Audrey Roloff Isn’t Sugarcoating How Painful Breastfeeding Has Been For Her, & It's So Refreshing
Little People, Big World fans were thrilled earlier this month when two stars of the reality TV show, Audrey and Jeremy Roloff, had a beautiful baby girl. Audrey was open with fans on social media throughout her pregnancy and she's not stopping now, even if not everything about being the mother of a newborn has been all sunshine and rainbows. In a new Instagram post, Audrey Roloff isn't sugarcoating how painful breastfeeding has been for her, and the way that other mothers have responded is amazing.
Audrey posted a picture on Sunday of her and Jeremy holding tiny, 2-week-old baby Ember Jean Roloff, who was born on Sept. 10. In the accompanying caption, Audrey wrote all about her love and joy at being a new mom, but she also got incredibly honest about breastfeeding. She wrote:
While I am overflowing with love for my daughter and husband, I won't sugar coat it... these past two weeks have been HARD. The first 24 hours with Ember were bliss, but after that it was as if I went back into labor again... I was well prepared for the pain and suffering that comes with childbirth, but I was not prepared for the pain and suffering that comes afterwards. I got all the things... the common "TMI" postpartum hurts, along with severe engorgement, too much milk, not enough milk, blisters, bruises, clogged ducts, and mastitis. I can't believe I'm saying this, but the pain that I've experienced while breast feeding has been comparable to unmedicated labor contractions.
Sure, everyone knows that the early days of a baby's life are hard for the parents, who are in a constant state of sleep deprivation and bewilderment. But all too often, parents don't really talk about the specifics of the challenges they're facing, even as a chorus of people judge them for their choices.
Nowhere is this more apparent than in the eternally-debated issue of breastfeeding. Some moms get shamed for breastfeeding "too little" before turning to formula. Other moms get shamed for breastfeeding "too publicly." Endless depictions of breastfeeding have shown it as completely rewarding, almost sacred, a way to set up a child for a bright future and form an unbreakable mother-child bond. And for some moms, that's totally the case.
But for others, it can be a lot more frustrating or complicated than that. And for women like Audrey, it can be like "unmedicated labor contractions," she described in her Instagram post, all over again.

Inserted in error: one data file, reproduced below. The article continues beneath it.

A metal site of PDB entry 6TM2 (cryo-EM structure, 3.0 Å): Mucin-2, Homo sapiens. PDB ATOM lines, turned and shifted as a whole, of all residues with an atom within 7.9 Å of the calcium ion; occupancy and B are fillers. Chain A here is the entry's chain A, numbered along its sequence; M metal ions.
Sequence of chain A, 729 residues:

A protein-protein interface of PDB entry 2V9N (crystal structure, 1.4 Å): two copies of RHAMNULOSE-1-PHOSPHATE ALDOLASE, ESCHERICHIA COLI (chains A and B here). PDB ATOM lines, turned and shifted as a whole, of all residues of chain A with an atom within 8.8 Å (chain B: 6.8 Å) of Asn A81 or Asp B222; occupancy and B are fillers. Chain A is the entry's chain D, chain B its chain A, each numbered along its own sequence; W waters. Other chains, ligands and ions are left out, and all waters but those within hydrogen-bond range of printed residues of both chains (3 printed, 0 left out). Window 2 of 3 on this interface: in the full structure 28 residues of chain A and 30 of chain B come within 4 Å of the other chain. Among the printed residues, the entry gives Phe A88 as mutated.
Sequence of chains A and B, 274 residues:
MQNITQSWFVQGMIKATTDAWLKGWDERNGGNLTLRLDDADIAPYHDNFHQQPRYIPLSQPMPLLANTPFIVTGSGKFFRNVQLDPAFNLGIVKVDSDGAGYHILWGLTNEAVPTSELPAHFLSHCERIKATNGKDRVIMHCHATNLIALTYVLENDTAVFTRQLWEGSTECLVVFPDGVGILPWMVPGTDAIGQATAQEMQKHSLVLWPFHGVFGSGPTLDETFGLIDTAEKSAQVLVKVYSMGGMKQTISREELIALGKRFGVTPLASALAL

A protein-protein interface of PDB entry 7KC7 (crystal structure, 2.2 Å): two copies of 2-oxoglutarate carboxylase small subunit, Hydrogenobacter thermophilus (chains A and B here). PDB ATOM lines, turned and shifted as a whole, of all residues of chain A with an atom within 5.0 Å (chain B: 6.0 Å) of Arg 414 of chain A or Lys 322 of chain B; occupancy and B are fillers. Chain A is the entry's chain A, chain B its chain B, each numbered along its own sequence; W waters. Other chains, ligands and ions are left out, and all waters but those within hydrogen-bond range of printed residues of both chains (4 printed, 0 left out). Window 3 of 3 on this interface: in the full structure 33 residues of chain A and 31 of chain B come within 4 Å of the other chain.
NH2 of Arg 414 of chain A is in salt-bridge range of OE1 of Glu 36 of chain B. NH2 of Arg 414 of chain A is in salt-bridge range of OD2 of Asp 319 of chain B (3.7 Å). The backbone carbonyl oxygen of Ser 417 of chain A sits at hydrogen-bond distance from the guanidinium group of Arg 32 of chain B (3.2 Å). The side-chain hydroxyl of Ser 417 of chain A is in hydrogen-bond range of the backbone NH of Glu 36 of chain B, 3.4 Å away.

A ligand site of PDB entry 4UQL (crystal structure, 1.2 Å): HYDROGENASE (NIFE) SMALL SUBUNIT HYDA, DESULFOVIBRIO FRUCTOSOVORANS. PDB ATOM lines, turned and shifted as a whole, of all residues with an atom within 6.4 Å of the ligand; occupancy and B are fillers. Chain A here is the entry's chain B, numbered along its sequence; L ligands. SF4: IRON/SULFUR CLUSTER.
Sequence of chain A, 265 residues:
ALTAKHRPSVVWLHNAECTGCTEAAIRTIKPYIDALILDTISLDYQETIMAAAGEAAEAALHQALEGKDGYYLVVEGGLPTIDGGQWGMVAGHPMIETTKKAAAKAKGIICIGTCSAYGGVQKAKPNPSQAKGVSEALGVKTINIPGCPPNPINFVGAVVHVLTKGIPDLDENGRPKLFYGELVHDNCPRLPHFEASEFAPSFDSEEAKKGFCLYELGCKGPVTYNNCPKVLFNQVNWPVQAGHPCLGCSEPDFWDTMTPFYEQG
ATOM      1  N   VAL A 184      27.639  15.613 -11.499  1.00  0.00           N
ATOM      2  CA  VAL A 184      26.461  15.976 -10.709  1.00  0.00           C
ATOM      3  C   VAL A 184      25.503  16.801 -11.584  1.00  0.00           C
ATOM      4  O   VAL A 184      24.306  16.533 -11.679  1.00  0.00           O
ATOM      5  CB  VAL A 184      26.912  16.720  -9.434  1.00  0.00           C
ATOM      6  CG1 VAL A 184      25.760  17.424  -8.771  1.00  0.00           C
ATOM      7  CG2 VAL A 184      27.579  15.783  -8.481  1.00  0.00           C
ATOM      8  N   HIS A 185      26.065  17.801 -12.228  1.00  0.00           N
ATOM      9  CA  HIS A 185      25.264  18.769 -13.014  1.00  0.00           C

The stress and the disappointment from her breastfeeding difficulties have definitely affected Audrey. She wrote in the same post:
Inevitably, all of this has left me feeling like I am failing my baby, frustrated, discouraged, and heart ached. But even though the tearful sleepless nights persist, so will I. I will continue to pour myself out in sacrificial love for this baby girl who makes every hurt worth enduring.
The internet can be a terrible, troll-filled place. But in response to Audrey's honesty about her struggles, her comments section filled up with women who have, quite literally, felt her pain. They responded in solidarity, with advice and encouragement, and with a reminder that ultimately, it's okay for her to take care of herself, too. They shared their own stories of struggling to breastfeed, of reality butting up against their expectations in the most painful way. Some women in the comments section managed to push through the initial pain and make it work for them, while others eventually decided to switch to bottle-feeding and had it work out wonderfully.
"Don't ever feel worthless! Truly, you are doing what is best for baby and now you have to do things for yourself so as not to get distraught!" one commenter wrote. "I had to supplement formula when I was breastfeeding because my little guy wasn't thriving! I felt so bad! Now that little guy is a 16 year old football player! Try not to stress! Yes it seems impossible but it's NOT!"
Kudos to Audrey for being open about a difficult subject, and helping to reduce the shame. And here's hoping that things get easier from here on out, whether she decides to continue breastfeeding or not. After all, every mother has to choose what's best for her and her baby.
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